After passing through two different committees in the Florida Senate, a bill (SB 254) giving religious institutions the right to stay open during a state of emergency has been put on the calendar to be considered by the entire Senate.
Introduced by Republican Senators, Keith Perry of Gainesville and Jason Brodeur of Lake Mary, SB 254 was approved by the Senate Rules Committee Thursday who voted 14 to 2, and was unanimously approved by the Military and Veterans Affairs, Space, and Domestic Security Committee in November.
The bill aims to define the term “religious institution” and establish that an emergency order “may not directly or indirectly prohibit religious service or activities.”
However, the bill does mention that a religious institution may be ordered to shut its doors if there is a “general provision in an emergency order which applies uniformly to all entities in the affected jurisdiction,” and if the provision is in, “furtherance of compelling governmental interest and is the least restrictive means of furthering that compelling governmental interest.”
While not stated in the bill, examples of compelling governmental interests that could result in an emergency order being applied to all entities in directing them to shut down are hurricanes, tornadoes, and other natural disasters.
Expressing the argument behind the bill – which was said to be influenced by “learnings” from the COVID-19 pandemic regarding the distinction between essential versus nonessential businesses – Brodeur made the comment that, “Basically if Target and Publix are open, so too should be the religious institutions.”
Outside the support from Republicans who hold the majority in the Rules Committee, three of the five Democrats on the panel voted in favor of the bill. They included senators Randolph Bracy of Orlando, Audrey Gibson of Jacksonville, and Senate Minority Leader Lauren Book of Plantation.
The two Democrats that opposed the bill were senators Gary M. Framer, Jr of Fort Lauderdale, and Minority Leader Pro Tempore Bobby Powell of West Palm Beach.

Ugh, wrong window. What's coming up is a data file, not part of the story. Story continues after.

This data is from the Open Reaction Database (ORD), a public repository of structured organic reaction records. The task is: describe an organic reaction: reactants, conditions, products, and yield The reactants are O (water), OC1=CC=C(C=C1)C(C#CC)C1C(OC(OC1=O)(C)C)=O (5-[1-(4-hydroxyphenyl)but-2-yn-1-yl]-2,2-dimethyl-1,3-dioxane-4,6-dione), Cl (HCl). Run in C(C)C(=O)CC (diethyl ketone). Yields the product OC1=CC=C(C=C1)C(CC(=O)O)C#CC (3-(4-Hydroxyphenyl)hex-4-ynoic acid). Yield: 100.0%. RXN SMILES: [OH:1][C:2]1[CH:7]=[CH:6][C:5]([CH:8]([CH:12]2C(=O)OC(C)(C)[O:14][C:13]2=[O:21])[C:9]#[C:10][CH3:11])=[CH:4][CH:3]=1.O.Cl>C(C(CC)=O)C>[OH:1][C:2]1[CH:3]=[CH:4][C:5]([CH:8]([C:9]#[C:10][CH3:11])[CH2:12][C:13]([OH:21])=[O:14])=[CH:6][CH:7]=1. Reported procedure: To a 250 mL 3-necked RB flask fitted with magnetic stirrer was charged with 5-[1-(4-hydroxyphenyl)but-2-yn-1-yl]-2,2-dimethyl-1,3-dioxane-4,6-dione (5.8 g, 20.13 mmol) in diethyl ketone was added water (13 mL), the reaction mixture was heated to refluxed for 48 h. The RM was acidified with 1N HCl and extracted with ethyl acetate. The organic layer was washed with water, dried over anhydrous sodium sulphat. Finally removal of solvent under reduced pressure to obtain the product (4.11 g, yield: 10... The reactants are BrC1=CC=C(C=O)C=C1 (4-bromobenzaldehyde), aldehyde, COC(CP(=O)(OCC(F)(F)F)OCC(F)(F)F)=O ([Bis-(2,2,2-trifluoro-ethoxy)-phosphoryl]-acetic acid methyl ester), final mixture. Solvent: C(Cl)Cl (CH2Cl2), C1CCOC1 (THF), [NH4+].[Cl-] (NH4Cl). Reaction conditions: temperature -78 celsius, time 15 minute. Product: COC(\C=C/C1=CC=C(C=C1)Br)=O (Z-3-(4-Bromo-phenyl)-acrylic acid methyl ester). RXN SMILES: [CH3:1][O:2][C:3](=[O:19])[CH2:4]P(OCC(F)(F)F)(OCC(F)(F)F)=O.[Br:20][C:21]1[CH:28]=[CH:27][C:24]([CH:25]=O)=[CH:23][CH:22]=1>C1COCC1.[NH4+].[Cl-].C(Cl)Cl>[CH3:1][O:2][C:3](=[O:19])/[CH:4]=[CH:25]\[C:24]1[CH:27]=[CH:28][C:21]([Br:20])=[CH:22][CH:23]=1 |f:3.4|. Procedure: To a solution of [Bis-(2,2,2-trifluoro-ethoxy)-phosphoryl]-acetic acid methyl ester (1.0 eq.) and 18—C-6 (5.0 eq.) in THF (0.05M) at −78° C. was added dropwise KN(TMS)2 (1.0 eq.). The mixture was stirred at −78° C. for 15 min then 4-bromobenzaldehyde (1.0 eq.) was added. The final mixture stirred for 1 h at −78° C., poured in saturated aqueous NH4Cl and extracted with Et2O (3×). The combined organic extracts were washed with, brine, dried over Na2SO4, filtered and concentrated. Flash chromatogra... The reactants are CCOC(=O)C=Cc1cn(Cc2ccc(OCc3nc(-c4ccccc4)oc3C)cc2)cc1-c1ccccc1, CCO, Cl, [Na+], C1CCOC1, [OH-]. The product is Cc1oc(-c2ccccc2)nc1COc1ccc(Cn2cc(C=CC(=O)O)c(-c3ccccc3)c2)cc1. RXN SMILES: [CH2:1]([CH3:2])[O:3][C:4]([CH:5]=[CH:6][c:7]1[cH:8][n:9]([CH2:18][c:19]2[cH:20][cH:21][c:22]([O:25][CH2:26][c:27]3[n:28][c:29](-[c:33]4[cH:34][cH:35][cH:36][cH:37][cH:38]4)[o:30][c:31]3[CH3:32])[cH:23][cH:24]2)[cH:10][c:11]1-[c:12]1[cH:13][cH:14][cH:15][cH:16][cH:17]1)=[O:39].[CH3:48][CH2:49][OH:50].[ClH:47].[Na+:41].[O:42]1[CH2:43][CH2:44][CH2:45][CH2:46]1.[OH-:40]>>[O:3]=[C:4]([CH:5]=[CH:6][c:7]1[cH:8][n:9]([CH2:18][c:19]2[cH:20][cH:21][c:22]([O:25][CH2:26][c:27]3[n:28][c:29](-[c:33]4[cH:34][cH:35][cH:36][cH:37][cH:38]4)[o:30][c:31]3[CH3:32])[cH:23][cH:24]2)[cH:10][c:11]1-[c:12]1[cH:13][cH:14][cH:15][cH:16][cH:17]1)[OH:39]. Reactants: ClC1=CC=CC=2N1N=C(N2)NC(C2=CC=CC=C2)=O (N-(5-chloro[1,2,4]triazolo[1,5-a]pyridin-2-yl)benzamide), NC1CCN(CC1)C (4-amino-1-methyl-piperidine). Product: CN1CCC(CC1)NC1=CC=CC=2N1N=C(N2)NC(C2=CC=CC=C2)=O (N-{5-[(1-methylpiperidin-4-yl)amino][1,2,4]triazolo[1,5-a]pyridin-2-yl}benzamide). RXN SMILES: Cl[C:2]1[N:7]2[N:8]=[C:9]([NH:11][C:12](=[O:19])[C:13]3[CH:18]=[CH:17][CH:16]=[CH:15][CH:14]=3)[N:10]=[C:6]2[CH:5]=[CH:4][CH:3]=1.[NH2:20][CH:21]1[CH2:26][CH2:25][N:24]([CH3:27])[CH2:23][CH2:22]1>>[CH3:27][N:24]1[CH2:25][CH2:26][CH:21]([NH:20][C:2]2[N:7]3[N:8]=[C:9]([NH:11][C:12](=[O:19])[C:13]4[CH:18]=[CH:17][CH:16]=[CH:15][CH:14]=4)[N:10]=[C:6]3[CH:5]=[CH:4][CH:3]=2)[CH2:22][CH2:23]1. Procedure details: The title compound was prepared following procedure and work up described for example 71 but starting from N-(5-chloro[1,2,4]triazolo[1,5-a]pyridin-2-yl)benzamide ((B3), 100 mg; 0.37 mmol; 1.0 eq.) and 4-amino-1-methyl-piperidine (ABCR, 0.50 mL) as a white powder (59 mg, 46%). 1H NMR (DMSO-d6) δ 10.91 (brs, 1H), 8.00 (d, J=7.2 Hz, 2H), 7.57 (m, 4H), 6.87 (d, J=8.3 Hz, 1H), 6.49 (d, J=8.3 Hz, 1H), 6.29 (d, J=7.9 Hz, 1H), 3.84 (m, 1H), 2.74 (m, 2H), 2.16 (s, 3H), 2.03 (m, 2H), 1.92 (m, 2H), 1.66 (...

Stating his opposition towards the bill, Powell stated, “I can’t in good conscience support this bill because, in the midst of the pandemic, I know there were the number of people and number of institutions – and I’m as religious as anyone else, and my membership, my church, we took hiatus and went online – but there were a number of times religious institutions decided to gather, and the result of that cost many people their lives.”
He added, “Us authorizing them to buck the system while ignoring emergency orders is not what I think we’re here to do.”
In Brodeur’s response, he stated, “Religious institutions would have to comply with uniform orders. So, if there’s a hurricane coming and there’s a lockdown, that applies to everyone, that applies to religious institutions. … They [religious institutions] can’t be singled out as an entity that can’t congregate, when everybody else is out grocery shopping or doing other things. ”
If passed by the Senate and signed by Governor Ron DeSantis, the bill would take effect July 1st, 2022.
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Casey Owens is a contributing writer for The Florida Capital Star. Follow him on Twitter at @cowensreports. Email tips to email@example.com.
Photo “Jason Brodeur” by Jason Brodeur. Photo “Keith Perry” by Keith Perry. Background Photo “Roser Memorial Community Church – Anna Maria, Florida” by Paul R. Burley. CC BY-SA 4.0.